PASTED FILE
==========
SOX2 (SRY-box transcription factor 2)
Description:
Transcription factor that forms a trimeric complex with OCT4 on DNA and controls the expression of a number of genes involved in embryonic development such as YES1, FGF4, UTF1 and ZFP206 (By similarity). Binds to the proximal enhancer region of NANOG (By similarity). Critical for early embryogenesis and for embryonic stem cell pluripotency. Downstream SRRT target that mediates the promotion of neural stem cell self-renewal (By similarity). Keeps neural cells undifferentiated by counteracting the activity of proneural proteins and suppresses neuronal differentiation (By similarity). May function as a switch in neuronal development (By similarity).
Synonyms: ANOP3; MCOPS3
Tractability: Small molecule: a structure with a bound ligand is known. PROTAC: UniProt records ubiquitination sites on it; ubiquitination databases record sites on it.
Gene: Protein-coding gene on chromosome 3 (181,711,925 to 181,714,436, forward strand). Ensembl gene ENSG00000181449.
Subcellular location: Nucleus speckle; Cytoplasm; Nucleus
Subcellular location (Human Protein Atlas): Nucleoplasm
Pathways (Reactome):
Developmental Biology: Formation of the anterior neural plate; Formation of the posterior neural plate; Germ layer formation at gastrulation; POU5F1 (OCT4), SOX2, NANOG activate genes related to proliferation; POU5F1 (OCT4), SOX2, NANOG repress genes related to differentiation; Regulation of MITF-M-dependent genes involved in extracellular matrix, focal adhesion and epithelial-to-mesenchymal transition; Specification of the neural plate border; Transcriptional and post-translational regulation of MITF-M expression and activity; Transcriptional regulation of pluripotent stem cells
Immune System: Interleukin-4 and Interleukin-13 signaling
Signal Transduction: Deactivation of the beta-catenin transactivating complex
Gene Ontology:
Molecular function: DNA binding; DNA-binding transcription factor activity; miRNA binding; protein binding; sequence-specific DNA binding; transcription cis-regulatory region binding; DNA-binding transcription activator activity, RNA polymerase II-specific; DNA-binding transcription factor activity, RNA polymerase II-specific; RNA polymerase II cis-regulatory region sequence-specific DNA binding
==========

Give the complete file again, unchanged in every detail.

SOX2 (SRY-box transcription factor 2)
Description:
Transcription factor that forms a trimeric complex with OCT4 on DNA and controls the expression of a number of genes involved in embryonic development such as YES1, FGF4, UTF1 and ZFP206 (By similarity). Binds to the proximal enhancer region of NANOG (By similarity). Critical for early embryogenesis and for embryonic stem cell pluripotency. Downstream SRRT target that mediates the promotion of neural stem cell self-renewal (By similarity). Keeps neural cells undifferentiated by counteracting the activity of proneural proteins and suppresses neuronal differentiation (By similarity). May function as a switch in neuronal development (By similarity).
Synonyms: ANOP3; MCOPS3
Tractability: Small molecule: a structure with a bound ligand is known. PROTAC: UniProt records ubiquitination sites on it; ubiquitination databases record sites on it.
Gene: Protein-coding gene on chromosome 3 (181,711,925 to 181,714,436, forward strand). Ensembl gene ENSG00000181449.
Subcellular location: Nucleus speckle; Cytoplasm; Nucleus
Subcellular location (Human Protein Atlas): Nucleoplasm
Pathways (Reactome):
Developmental Biology: Formation of the anterior neural plate; Formation of the posterior neural plate; Germ layer formation at gastrulation; POU5F1 (OCT4), SOX2, NANOG activate genes related to proliferation; POU5F1 (OCT4), SOX2, NANOG repress genes related to differentiation; Regulation of MITF-M-dependent genes involved in extracellular matrix, focal adhesion and epithelial-to-mesenchymal transition; Specification of the neural plate border; Transcriptional and post-translational regulation of MITF-M expression and activity; Transcriptional regulation of pluripotent stem cells
Immune System: Interleukin-4 and Interleukin-13 signaling
Signal Transduction: Deactivation of the beta-catenin transactivating complex
Gene Ontology:
Molecular function: DNA binding; DNA-binding transcription factor activity; miRNA binding; protein binding; sequence-specific DNA binding; transcription cis-regulatory region binding; DNA-binding transcription activator activity, RNA polymerase II-specific; DNA-binding transcription factor activity, RNA polymerase II-specific; RNA polymerase II cis-regulatory region sequence-specific DNA binding